I'm pretty easy-going as a therapist. My assistants never think so because I have a rather precise view of how I like things done, but I kind of NEED that structure with them so I can function. But with patients, I'm relaxed. I don't like family confrontations a ton, but I do them fine and as is part of my job, sometimes (this week) frequently. I make a huge point of helping the nursing assistants out as often as I can; that's the key to success in nursing home work.
But......this one family member did something I can't stop thinking about. First, it made me realize that I could never be an aide because they get treated like that all the time. By me included.
First, she walked up and demanded I get her mother a pillow and a pain pill. I told her I'd get the pillow and tell the nurse. I came in, fixed her mom up, and in 2 minutes she demanded four times I get a pain pill. Finally I explained in stunning detail what the nurse was doing, when she would be available, and that I'm not licensed to pass pills. She was still irritated.
Then a bit later an aide asked me to help toilet the mother. I was giving the mother directions to keep her safe when the daughter yelled over my precise steps. I wound up totally lifting the woman (who did not require that, so the aide wasn't in position to help), while she scratched me because she was panicked by her daughter's yelling and reached up the back of my shirt. Germy scratches (trust me, they were very germy) don't make me loveable. The entire time I was holding her mother's entire weight she yelled at me for things I couldn't help or asked questions.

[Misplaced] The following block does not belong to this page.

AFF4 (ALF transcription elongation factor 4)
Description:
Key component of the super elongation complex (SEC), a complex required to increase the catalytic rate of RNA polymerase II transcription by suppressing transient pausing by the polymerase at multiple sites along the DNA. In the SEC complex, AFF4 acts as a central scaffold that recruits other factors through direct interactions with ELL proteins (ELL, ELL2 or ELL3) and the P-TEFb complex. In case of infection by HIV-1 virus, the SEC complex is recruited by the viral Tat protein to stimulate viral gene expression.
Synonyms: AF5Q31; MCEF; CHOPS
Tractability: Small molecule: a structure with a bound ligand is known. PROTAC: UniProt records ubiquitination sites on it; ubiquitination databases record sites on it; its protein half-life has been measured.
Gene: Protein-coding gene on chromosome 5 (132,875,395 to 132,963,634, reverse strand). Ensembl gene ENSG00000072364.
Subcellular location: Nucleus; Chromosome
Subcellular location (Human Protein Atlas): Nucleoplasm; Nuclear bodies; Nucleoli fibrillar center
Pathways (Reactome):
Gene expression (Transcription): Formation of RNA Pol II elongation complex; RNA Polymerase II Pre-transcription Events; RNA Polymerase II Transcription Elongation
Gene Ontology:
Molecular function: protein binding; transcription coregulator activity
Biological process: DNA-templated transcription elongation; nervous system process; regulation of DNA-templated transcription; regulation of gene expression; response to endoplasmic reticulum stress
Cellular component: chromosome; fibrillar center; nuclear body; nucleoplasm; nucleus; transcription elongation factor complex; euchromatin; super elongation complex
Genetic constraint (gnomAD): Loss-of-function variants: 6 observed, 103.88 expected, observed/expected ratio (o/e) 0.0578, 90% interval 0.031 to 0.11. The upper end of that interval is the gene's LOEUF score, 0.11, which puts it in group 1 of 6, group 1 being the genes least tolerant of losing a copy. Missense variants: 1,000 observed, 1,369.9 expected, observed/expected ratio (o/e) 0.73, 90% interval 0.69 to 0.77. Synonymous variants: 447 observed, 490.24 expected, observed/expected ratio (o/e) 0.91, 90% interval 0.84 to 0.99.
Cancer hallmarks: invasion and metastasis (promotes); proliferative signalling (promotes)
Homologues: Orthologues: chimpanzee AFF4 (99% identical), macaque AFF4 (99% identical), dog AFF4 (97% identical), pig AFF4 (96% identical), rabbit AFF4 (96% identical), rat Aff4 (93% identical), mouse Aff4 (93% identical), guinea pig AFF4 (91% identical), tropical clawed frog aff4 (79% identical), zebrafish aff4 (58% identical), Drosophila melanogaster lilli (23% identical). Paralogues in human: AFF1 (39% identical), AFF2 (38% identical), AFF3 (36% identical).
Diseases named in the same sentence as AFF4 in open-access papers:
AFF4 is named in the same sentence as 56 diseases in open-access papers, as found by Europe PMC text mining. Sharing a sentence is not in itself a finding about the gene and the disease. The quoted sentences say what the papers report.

I'm not sure anyone has been that rude to me who wasn't the actual patient ever. I've never had a family member be so out of control that I was hurt, no matter how minor. (And scratches from fingernails have been known to turn into fungal infections, bacterial infections, etc. Not everyone practices good personal hygiene.)
Most importantly, she compromised rather severely her mother's safety. Which to me is the whole reason her mom is there: we can keep her safe.
Much deep breathing ensued.